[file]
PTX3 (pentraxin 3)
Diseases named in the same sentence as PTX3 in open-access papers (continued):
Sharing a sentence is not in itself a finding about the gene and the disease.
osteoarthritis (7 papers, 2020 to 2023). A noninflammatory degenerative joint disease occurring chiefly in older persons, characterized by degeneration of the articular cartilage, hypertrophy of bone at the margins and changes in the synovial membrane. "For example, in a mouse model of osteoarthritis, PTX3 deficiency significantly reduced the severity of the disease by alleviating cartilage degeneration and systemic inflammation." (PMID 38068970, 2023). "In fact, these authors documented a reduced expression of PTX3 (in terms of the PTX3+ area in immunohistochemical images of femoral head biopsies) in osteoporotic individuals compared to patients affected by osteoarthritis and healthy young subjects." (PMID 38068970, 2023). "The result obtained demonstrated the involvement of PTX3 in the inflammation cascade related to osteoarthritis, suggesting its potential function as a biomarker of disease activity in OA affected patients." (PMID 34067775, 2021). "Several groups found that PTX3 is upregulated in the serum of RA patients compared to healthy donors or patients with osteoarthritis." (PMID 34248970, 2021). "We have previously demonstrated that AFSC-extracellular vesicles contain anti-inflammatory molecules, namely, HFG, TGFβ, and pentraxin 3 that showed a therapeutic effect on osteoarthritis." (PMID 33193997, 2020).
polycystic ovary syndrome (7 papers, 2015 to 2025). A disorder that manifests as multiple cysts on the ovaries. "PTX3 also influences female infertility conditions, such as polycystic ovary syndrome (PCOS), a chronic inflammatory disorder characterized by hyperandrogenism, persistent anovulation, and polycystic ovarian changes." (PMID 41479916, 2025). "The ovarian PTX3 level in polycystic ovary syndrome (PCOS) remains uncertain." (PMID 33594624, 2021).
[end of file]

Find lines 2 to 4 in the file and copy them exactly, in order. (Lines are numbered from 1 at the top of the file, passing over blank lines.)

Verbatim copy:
Diseases named in the same sentence as PTX3 in open-access papers (continued):
Sharing a sentence is not in itself a finding about the gene and the disease.
osteoarthritis (7 papers, 2020 to 2023). A noninflammatory degenerative joint disease occurring chiefly in older persons, characterized by degeneration of the articular cartilage, hypertrophy of bone at the margins and changes in the synovial membrane. "For example, in a mouse model of osteoarthritis, PTX3 deficiency significantly reduced the severity of the disease by alleviating cartilage degeneration and systemic inflammation." (PMID 38068970, 2023). "In fact, these authors documented a reduced expression of PTX3 (in terms of the PTX3+ area in immunohistochemical images of femoral head biopsies) in osteoporotic individuals compared to patients affected by osteoarthritis and healthy young subjects." (PMID 38068970, 2023). "The result obtained demonstrated the involvement of PTX3 in the inflammation cascade related to osteoarthritis, suggesting its potential function as a biomarker of disease activity in OA affected patients." (PMID 34067775, 2021). "Several groups found that PTX3 is upregulated in the serum of RA patients compared to healthy donors or patients with osteoarthritis." (PMID 34248970, 2021). "We have previously demonstrated that AFSC-extracellular vesicles contain anti-inflammatory molecules, namely, HFG, TGFβ, and pentraxin 3 that showed a therapeutic effect on osteoarthritis." (PMID 33193997, 2020).